The lack of transparency on the educational and professional backgrounds of the players raises questions whether the Timor Leste AUG football side have attempted to obtain a massive advantage over their rivals with such a massive presence of seasoned players when their competitors had not done so.
If the likes of Felipe Oliveira and Henrique Cruz are in the mould of graduate professional footballers such as Singapore international Zulfadli Zainal Abidin and Sunderland striker Duncan Withmore, this story would have ended with a nicer fairy-tale tone complimenting the stellar achievements of these players.
Unfortunately there are a few glaring gaping holes that have cast a dark shadow on the Timorese’s celebrated success on the pitch. If they have no fear on the educational and professional integrity of the players, why did they not provide such details to the organisers in the 2014 AUG Games? Even the SEA Games football teamsheets saw blanks in the club profiles of the squad.
A quick check on the eight players in the national Under-23 squad profile on Wikipedia indicated that the majority came from this so-called team named Teouma Academy in 2015. A year later, they are in the main national squad, apparently playing for the football team of the Dili Institute of Technology (DIT), with a couple featuring for another club AS Academia.
In this case, the background of one of the eight, Frangcyatma Alves, does not tally. For a supposed 19-year-old who is apparently into his third year of undergraduate studies in tourism at the DIT (as described by the player to AseanBola), how did he manage to juggle his studies at his homeland with games in Indonesia for Persiku Dynamo Kupang in 2015 before joining FC DIT this year?
Presuming his age is authentic and there is a proper high school system in Timor Leste like many parts of the world, he is at most likely to be a freshman in his present institution – and would not have been eligible to feature in the 2014 AUG edition (as again described by the player himself). Which proper tertiary education system in the world would have a third-year undergraduate senior at the age of 19, save for a rare handful of renowned academic prodigies?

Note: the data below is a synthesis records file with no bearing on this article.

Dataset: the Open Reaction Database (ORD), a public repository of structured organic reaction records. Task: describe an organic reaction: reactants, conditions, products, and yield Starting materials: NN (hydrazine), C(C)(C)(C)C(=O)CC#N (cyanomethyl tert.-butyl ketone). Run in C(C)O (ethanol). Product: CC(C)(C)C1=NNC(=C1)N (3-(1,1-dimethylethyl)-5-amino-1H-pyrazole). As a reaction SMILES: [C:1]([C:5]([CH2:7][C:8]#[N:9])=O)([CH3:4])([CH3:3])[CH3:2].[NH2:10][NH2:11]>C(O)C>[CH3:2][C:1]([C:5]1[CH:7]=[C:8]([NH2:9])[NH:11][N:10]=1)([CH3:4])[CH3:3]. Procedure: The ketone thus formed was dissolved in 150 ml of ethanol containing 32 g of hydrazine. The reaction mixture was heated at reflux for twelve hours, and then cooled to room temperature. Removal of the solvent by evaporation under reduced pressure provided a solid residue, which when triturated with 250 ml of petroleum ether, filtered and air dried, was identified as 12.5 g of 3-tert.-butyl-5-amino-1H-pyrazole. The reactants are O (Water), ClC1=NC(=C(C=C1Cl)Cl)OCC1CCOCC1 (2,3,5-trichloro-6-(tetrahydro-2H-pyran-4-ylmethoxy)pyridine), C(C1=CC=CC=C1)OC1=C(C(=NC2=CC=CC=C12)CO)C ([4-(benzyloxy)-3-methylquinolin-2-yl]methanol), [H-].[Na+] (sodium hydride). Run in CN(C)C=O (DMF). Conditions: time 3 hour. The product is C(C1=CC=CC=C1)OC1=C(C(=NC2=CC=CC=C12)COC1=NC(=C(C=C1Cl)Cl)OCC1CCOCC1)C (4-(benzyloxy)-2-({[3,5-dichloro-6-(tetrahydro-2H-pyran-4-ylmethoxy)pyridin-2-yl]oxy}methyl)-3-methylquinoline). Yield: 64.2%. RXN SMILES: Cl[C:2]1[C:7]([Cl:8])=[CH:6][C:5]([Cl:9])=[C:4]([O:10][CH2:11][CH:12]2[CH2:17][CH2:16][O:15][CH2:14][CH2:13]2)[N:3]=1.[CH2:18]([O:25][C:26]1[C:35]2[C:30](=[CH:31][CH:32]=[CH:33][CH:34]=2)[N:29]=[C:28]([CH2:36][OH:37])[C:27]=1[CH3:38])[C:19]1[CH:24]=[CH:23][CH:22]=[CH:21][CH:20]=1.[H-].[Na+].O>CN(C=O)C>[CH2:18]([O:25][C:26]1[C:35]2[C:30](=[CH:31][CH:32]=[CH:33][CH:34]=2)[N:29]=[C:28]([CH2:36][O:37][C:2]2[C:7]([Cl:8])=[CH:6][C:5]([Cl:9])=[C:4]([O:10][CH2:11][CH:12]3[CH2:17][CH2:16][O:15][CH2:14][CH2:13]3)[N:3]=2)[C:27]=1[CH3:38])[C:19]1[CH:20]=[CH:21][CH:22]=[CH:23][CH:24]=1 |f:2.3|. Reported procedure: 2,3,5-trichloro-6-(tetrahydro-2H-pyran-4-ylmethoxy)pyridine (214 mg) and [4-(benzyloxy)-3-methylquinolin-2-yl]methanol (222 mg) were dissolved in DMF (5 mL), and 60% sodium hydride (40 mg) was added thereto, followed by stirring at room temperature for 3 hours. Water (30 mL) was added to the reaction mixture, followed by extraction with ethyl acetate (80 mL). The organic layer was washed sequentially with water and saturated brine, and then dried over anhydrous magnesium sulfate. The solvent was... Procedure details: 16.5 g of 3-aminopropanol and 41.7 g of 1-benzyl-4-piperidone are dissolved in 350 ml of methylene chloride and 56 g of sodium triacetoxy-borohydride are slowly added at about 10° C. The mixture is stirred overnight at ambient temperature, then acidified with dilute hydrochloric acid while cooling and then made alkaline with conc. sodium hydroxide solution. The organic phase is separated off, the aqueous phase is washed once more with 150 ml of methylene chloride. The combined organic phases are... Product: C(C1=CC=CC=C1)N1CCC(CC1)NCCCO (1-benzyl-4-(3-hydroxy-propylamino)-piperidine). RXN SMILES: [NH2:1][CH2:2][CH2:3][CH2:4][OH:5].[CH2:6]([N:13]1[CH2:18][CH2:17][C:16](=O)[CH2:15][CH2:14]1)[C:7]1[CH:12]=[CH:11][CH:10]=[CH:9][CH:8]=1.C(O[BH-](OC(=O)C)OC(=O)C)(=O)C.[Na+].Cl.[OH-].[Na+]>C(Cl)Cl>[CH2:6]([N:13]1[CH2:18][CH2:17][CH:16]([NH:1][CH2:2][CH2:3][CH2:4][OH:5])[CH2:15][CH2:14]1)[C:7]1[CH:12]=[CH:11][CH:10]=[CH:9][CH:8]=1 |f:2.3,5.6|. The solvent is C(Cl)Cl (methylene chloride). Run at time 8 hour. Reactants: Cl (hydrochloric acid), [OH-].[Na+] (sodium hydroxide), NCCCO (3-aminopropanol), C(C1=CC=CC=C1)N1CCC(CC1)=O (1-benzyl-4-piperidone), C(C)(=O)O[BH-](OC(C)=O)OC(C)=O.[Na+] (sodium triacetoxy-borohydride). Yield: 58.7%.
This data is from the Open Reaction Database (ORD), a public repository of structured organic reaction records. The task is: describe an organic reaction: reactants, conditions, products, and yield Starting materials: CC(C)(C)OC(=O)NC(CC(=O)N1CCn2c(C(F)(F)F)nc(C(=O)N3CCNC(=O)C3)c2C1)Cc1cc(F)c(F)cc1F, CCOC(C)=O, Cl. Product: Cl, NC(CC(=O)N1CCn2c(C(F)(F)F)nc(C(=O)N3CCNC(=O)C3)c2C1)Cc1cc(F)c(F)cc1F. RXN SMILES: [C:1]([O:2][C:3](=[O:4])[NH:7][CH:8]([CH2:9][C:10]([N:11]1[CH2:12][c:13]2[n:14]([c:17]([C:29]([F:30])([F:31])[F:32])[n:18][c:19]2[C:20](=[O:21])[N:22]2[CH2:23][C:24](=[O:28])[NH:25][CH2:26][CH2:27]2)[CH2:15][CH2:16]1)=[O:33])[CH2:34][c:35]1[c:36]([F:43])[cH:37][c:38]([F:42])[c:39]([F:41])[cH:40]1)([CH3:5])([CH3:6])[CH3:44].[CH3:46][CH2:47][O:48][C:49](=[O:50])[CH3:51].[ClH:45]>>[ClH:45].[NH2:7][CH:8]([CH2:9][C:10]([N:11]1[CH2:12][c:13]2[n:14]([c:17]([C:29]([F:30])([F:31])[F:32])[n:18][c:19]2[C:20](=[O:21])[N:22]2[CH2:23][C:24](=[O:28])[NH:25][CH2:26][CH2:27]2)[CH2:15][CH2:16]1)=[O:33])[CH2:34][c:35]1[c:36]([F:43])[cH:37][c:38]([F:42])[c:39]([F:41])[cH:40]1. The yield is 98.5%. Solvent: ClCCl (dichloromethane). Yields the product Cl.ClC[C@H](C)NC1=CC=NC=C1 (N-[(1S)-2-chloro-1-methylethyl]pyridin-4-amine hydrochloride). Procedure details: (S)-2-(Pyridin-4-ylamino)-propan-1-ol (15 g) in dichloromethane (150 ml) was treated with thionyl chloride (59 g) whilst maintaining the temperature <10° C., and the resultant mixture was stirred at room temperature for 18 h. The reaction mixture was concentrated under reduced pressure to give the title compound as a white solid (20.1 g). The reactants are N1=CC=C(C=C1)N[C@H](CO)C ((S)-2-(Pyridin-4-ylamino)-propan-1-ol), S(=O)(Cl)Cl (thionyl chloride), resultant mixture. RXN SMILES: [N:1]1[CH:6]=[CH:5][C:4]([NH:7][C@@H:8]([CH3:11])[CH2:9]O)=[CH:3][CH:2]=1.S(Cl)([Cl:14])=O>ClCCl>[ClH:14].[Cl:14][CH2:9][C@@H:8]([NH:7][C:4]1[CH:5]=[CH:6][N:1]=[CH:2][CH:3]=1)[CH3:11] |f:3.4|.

Questions over the maladministration of data and background of the affected players over the years have cast doubts over the legitimacy of the AUG silver medal. It also raises parallels to the controversy over the usage of Brazil-born naturalised players to feature for the main national team in the World Cup and Asian Cup qualifying matches in the past couple of years.
The presence of eight internationals and their road to silver have led to quiet discontent on the scale of their achievements as rival nations have been reluctant to discuss over the sudden improvement of Timor Leste in this AUG.
Thailand assistant manager Atipol Suwandee declined to dwell on the added advantage of international experience in their final opponents. “I am not at all surprised by how far Timor Leste reached in this tournament,” he said. “They are the second best team in the tournament after us because they reached the final.”
An unnamed Singapore official expressed his relief that his bronze medallists did not have to face the Timorese during their campaign and enjoyed a clean tournament where they played against opponents who had integrity and fielded genuine university undergraduate-footballers.